A Visit to Rome’s Majestic Saint Paul Outside the Walls

Basilica di San Paolo Fuori Le Mura

“And now abide faith, hope, love, these three; but the greatest of these is love.” — Paul the Apostle, 1 Corinthians 13:13.

In the early first century the Apostle Paul — one of the original followers of Jesus — was executed in Rome by order of Roman emperor Nero. After he was beheaded, a shrine built up by Paul’s followers on his burial site, located about two kilometers outside of Rome’s Aurelian walls. Early Christians visited this shrine, or cella memoriae, to honor Paul.

A few hundred years later, in 324, Emperor Constantine built a small church on this sacred site, which, in the following centuries, expanded in size and importance.

Today the Basilica of Saint Paul Outside the Walls stands majestically as one of Rome’s four ancient papal basilica’s, along with Saint Peter’s Basilica, Saint John Lateran Archbasilica, and the Basilica of Santa Maria Maggiore.


Rome was hectic and hot on this July day of my visit, but after a quick ride from the Colosseum stop on the city’s underground metropolitana, we emerged outside of the city walls, far from the fray of summer tourists and into a large, sparse block dominated by an enormous, elegant sanctuary.



My traveling companions were my cugini italiani (Italian cousins), who had long wanted to visit the basilica and were, like me, seeing it for the first time. They talked me through some important highlights of this UNESCO World Heritage site.

La Porta Santa / The Holy Door

Each of the four major basilicas in Rome has a holy door, which are typically sealed by cement from the inside. A simplified explanation is that passing through a porta santa helps in the forgiveness of sins, but these sacred doors are only opened during Jubilee years as designated by the Pope.

Now, here’s where my Italian translation gets a bit murky, but the way I understood my cugino’s explanation was that Pope Francis, in 2015, ordered these doors to remain open. (Wikipedia tells me it’s in honor of the Extraordinary Jubilee of Mercy, which runs from December 8, 2015 – November 20, 2016, “a period for remission of sins and universal pardon focusing particularly on God’s forgiveness and mercy.”)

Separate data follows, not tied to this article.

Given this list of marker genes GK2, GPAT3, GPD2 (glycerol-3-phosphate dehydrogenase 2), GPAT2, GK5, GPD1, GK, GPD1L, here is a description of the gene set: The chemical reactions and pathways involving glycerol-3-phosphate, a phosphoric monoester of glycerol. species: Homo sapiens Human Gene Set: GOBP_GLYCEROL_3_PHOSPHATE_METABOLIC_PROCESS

This seemed to make sense because the door was open, and, after covering up properly (no exposed knees or shoulders, please), we entered the basilica via La Porta Santa. I’m not sure if my slate was automatically wiped clean by doing this, but I did feel like I was leaving behind some of my baggage, so to speak, and crossing into a more pure and spiritual place, both physically and metaphorically.

The Interior

Filled with brilliant sunlight, art and architectural features covering every possible surface, this basilica, simply put, is breathtaking. Although much of it was destroyed by a fire in 1823 and then heavily reconstructed, the church retains its original design of one nave and four aisles, and is the second largest in Rome, behind Santa Maria Maggiore.


Image Credit

The Papal Portraits

Look closely at the photos above and in the section above the arches you will see long rows of round portraits, one for each of the 266 popes throughout history. Below you see Pope Francis, with a blank spot next to him. There are only six empty circles remaining, built into the church’s architecture and awaiting popes yet-to-be-named. Word has it that it’s a sign of the world’s end once all spots are filled.


Saint Paul’s Relics

Below are thought to be the prison chains used on Saint Paul before his execution. Encased nearby are his remains. In 2009, scientific evidence confirmed the validity of Saint Paul’s remains. (Read more here)



Medieval Remnants

Juxtaposing the majestic interior was this little stone section of the basilica, filled with natural light and featuring this beautiful artwork. Even though I was surrounded by history, something about this more simple construction and crumbling artwork pulls me back in time.


Saint Paul Outside the Walls would never have been on my list of things to see in Rome, what with only ever having a limited amount of time and needing to check off the better known sites for tourists. But seeing this basilica is one of my very special memories of Rome, and if you have room in your itinerary, you may want to devote a few hours to explore this historic site. I’m thankful I did. (Grazie, cari cugini, per una giornata indimenticabile!)

Travel Notes: Saint Paul Outside the Walls is open daily from 7 am – 6:30 pm. Entrance is free but there is a charge to see the picture gallery, chapel of relics and cloister. Audio guides in English or Italian can be rented at the ticket window. Get there via Metro Line B (Basilica San Paolo stop) or on Bus 271 or 23. (Source)

 Content Resources: WikipediaSacred DestinationsAtlas ObscuraWalks of Italy

For the coming months, while crafting new content, Prayers and Piazzas will be featuring our most popular posts from the archives. We hope you enjoy these favorites while we are creating new material. This post first appeared on Prayers and Piazzas in October 2016.

4 Comments Add yours

  1. I stay a few blocks away from San Paolo when I’m in Roma and it is a wonderful area, close to Testaccio, Centrale Montemartini and lots of other great places. Ciao, Cristina

  2. bonniegm says:

    It was on our list this trip but we didn’t make it 😦 Definitely next time! I did however, go to Mass and Adoration for the first time in the Blessed Sacrament Chapel at St. Peter’s. 🙂

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